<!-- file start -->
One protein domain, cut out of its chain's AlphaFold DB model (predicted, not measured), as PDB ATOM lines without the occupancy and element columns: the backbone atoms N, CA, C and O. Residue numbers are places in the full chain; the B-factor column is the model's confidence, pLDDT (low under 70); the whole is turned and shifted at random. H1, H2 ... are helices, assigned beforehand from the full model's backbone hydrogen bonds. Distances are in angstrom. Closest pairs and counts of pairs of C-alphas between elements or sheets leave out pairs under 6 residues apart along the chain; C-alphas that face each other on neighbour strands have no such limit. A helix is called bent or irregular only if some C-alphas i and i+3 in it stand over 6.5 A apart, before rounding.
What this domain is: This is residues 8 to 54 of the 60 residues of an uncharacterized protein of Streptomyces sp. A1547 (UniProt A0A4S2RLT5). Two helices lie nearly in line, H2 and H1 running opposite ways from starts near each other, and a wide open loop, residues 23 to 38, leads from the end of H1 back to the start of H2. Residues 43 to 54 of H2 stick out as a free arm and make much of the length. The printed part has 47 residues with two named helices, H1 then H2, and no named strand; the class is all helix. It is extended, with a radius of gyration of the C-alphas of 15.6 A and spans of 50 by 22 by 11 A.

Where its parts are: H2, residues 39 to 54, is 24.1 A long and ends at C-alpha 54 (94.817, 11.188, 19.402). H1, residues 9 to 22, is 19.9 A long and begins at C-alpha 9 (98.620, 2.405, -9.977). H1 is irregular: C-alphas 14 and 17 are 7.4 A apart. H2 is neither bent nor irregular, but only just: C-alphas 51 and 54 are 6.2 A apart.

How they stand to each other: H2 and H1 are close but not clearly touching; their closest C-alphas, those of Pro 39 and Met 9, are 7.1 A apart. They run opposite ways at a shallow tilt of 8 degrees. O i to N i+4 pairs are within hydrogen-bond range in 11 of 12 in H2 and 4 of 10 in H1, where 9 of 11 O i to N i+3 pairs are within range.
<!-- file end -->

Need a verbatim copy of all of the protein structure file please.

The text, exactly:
One protein domain, cut out of its chain's AlphaFold DB model (predicted, not measured), as PDB ATOM lines without the occupancy and element columns: the backbone atoms N, CA, C and O. Residue numbers are places in the full chain; the B-factor column is the model's confidence, pLDDT (low under 70); the whole is turned and shifted at random. H1, H2 ... are helices, assigned beforehand from the full model's backbone hydrogen bonds. Distances are in angstrom. Closest pairs and counts of pairs of C-alphas between elements or sheets leave out pairs under 6 residues apart along the chain; C-alphas that face each other on neighbour strands have no such limit. A helix is called bent or irregular only if some C-alphas i and i+3 in it stand over 6.5 A apart, before rounding.
What this domain is: This is residues 8 to 54 of the 60 residues of an uncharacterized protein of Streptomyces sp. A1547 (UniProt A0A4S2RLT5). Two helices lie nearly in line, H2 and H1 running opposite ways from starts near each other, and a wide open loop, residues 23 to 38, leads from the end of H1 back to the start of H2. Residues 43 to 54 of H2 stick out as a free arm and make much of the length. The printed part has 47 residues with two named helices, H1 then H2, and no named strand; the class is all helix. It is extended, with a radius of gyration of the C-alphas of 15.6 A and spans of 50 by 22 by 11 A.

Where its parts are: H2, residues 39 to 54, is 24.1 A long and ends at C-alpha 54 (94.817, 11.188, 19.402). H1, residues 9 to 22, is 19.9 A long and begins at C-alpha 9 (98.620, 2.405, -9.977). H1 is irregular: C-alphas 14 and 17 are 7.4 A apart. H2 is neither bent nor irregular, but only just: C-alphas 51 and 54 are 6.2 A apart.

How they stand to each other: H2 and H1 are close but not clearly touching; their closest C-alphas, those of Pro 39 and Met 9, are 7.1 A apart. They run opposite ways at a shallow tilt of 8 degrees. O i to N i+4 pairs are within hydrogen-bond range in 11 of 12 in H2 and 4 of 10 in H1, where 9 of 11 O i to N i+3 pairs are within range.